impact on support manufacturers. The requirements for forming, when defects result in reduction of design thickness. Weld repairs
cutting, and bending affected the manufacturers complete line of must use materials, welders, and welding procedures in accor-
support products. Standard products such as clamps, beam attach- dance with the provisions of this article. After the weld repair is
ments, variable- and constant-support spring hangers, formed and performed consideration must be given to blending, examination,
forged clevises, baseplates, and saddle supports were fabricated and heat treatment (when required) of repaired areas.
using a variety of standard forming operations such as cold- and Heat treatment of welded joints is a process that may be speci-
hot-forming, shearing, and thermal cutting. Consideration needed fied under the welding procedure qualification requirements of
to be given to preheating before thermal cutting and the effect of ASME Section IX [68]. Preheat may be necessary depending on
reducing impact properties of materials below minimum values as such factors as chemical analysis, elevated temperature, physical
a result of the fabrication process. Material identification during properties material thickness, and the degree of restraint of the
these operations is required to be maintained throughout the man- joined parts. The preheat method must not harm or alter the base
ufacturing process. Original identification markings are required material or preapplied weld metal. Limitations of interpass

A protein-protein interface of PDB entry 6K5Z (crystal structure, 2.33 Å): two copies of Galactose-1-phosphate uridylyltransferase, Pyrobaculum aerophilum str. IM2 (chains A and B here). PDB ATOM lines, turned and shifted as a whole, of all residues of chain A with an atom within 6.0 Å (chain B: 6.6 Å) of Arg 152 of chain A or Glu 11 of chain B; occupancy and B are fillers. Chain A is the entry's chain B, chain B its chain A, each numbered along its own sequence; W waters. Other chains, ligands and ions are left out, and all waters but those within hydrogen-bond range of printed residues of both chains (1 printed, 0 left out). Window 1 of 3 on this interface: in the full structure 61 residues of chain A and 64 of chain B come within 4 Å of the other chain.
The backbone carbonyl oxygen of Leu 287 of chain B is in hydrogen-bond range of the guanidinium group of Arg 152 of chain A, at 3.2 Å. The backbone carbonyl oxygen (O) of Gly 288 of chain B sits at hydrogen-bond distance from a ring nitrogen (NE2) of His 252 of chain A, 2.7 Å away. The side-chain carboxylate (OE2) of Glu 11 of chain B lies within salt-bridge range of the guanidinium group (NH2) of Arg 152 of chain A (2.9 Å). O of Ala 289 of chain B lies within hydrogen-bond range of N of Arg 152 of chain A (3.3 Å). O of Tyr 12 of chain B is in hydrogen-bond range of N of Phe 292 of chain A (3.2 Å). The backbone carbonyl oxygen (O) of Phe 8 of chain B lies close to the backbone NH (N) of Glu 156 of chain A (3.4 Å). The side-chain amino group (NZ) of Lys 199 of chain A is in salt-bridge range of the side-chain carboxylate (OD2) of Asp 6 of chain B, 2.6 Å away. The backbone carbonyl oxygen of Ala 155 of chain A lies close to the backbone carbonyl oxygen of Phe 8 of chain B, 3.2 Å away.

to be transferred to subsequent parts when they were cut or other- temperatures must be considered for quenched and tempered
wise separated during the process. materials to avoid detrimental effects on the materials mechani-
Non-Mandatory Appendix NF-D [102] incorporates all toler- cal properties. Post-weld heat treatment (PWHT) is a more com-
ances, was published in 2007 edition of ASME Section III mon practice and is required for all welds, including repair welds,
[103]. These tolerance guidelines, though non-mandatory, were except for those exempted in subparagraph NF-4622.7 [72] and
followed by most support manufacturers and installers. Many of Table NF-4622.7(b)-1 (Table 10.16). This table is organized by
these tolerances were prevalent in other support standards or material P-number (ASME Section IX, QW-420 [73]) and type of
manufacturing practices. Fitting and aligning methods include weld. A considerable number of materials and weld types are
such operations as bars, jacks, clamps, and tack welds. Tack exempted based on material thickness, percent of carbon, and
welds are used to secure alignment and shall be removed com- preheat requirements. Factors and requirements for PWHT are
pletely or incorporated into the final weld after the proper weld time-temperature recordings (required for the Authorized
preparation. Inspector), nominal thickness definition, holding time at tempera-
ture, dissimilar P-number materials, heating and cooling rates,
10.5.3 Welding and Heat Treatment and heating methods.
Welding of support products is the most prevalent of all fabri-
cation processes. Even though Subsection NF is a structural rather 10.5.4 Bolting
than pressure-retaining Code, many of the welding rules and Subarticle NF-4700 [74] provides the fabrication and installa-
requirements have their origins in the other subsections that per- tion requirements for bolted construction including both items in
tain to pressure-retaining design and construction. Welding proce- the connection, the bolt, and the connected parts. Bolting is a
dure qualification requirements of ASME Section IX [68] apply significant item in the support load path because many standard